Simmered takuan pickles (たくあんの煮物)
Simmered takuan pickles (pickled daikon radish) is a local dish of some regions in Japan. It is commonly seen on the table in the regions including Kyoto, Shiga, Fukui, and Ishikawa Prefectures. Old takuan, that sits in the pickling crock too long, is simmered in dashi (Japanese broth made from bonito, dried sardines, kelp, or in combination) and soy sauce, and flavored by Togarashi (dried hot red chili pepper), and so on. It is typically served warm from the pot or cold as a side dish for sake (Japanese liquor) and other alcohol drink, or as a condiment for rice and chazuke (a simple rice dish made by pouring green tea or dashi over cooked rice and sprinkling toppings). Seasonally speaking, simmered takuan is often made from summer to fall.
The dish is called by a different name from region to region: the most standard term is; 'takuan no nitano,' or 'takuwan no nitano,' with local variations being 'takkuan no nitano,' and 'takkan no nitano;' other names include: 'takuan no taitano,' or 'takuan no taitan,' where 'taita' means simmered or cooked, an expression more frequently used in western Japan, 'zeitaku-ni,' which literally means luxurious simmered dish, inferring that time and effort were expended for the extra process of cooking daikon pickles, which could have been served as is, and 'furusato-ni,' which literally means a hometown style simmered dish.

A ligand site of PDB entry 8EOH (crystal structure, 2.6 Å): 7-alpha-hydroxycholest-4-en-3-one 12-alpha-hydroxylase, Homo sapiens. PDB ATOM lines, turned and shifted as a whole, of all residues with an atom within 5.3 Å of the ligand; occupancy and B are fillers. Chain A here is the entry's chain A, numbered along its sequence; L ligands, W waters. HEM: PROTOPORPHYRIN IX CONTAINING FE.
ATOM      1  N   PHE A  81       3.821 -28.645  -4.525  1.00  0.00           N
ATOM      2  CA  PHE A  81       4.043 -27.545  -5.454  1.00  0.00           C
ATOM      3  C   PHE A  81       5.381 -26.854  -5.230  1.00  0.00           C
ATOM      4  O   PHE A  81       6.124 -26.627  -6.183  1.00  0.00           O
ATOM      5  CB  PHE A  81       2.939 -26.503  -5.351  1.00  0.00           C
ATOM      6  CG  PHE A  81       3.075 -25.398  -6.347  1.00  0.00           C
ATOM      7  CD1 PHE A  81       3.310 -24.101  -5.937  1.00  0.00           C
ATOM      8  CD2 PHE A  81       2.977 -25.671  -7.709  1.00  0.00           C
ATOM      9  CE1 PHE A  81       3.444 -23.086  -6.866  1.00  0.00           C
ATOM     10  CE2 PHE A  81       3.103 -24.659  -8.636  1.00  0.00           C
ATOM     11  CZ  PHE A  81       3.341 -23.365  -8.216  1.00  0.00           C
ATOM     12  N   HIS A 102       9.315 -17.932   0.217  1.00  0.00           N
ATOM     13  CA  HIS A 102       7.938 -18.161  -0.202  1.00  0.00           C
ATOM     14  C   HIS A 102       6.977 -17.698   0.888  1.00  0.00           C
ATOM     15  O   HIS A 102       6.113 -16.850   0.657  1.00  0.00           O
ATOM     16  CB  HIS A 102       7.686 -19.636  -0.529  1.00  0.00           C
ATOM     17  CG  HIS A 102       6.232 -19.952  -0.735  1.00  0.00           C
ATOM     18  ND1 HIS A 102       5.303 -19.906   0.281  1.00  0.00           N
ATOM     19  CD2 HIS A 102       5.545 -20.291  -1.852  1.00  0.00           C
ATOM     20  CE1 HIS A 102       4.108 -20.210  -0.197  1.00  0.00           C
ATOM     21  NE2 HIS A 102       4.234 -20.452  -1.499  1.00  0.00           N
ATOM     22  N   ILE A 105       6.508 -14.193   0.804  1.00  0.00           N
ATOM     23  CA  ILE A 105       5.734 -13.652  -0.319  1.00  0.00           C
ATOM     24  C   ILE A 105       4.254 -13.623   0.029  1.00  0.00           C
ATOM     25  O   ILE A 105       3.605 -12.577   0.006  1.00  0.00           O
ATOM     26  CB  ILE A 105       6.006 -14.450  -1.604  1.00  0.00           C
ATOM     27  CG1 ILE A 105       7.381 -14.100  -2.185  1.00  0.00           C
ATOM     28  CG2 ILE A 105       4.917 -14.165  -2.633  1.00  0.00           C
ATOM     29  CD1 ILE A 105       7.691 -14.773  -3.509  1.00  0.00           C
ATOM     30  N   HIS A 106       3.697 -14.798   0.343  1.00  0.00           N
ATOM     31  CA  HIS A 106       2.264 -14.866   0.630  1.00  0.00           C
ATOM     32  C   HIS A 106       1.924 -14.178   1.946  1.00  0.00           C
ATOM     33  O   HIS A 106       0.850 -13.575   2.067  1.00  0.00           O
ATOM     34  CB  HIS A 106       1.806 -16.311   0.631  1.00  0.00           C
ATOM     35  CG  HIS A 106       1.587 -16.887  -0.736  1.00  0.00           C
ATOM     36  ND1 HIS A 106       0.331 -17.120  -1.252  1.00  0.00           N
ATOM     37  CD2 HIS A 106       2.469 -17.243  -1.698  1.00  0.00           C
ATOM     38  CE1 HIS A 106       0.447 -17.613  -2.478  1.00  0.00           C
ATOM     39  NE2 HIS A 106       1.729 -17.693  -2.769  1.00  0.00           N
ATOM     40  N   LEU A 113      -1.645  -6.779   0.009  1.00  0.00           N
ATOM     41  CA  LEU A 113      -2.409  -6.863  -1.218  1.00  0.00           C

In some grocery stores in Shiga Prefecture, simmered takuan dishes are sold at the ready-made dish section labeled as 'zeitaku-ni' (luxurious simmered dish).
This phrase might make people wonder at first, because it is difficult to make a connection with the simmered dish of daikon pickles, and it indicates the dish with unique cuisines by each region. Every family has their own recipe inherited from generation to generation; below is an example of how the simmered takuan dish is made in Fukui Prefecture.
Cut old takuan into 2 to 3 mm thick into round slices, put them in a bowl with water.
Put takuan and some water in a pot; simmer it in the pot until takuan becomes soft. While cooking, pour off and add water several times.
Make sure to have a good ventilation because a strong smell will develop during cooking.
When takuan becomes soft enough, pour the water off, then add dashi, soy sauce, and one table spoon of sesame oil, and let it simmer for a while.
When the takuan absorbs the soy sauce flavor, remove the pot from the heat, transfer the dish onto a plate, sprinkle white sesame (hineri-goma (soporific roasted sesame crushed with fingers), and sliced dried red chili pepper in rounds as topping.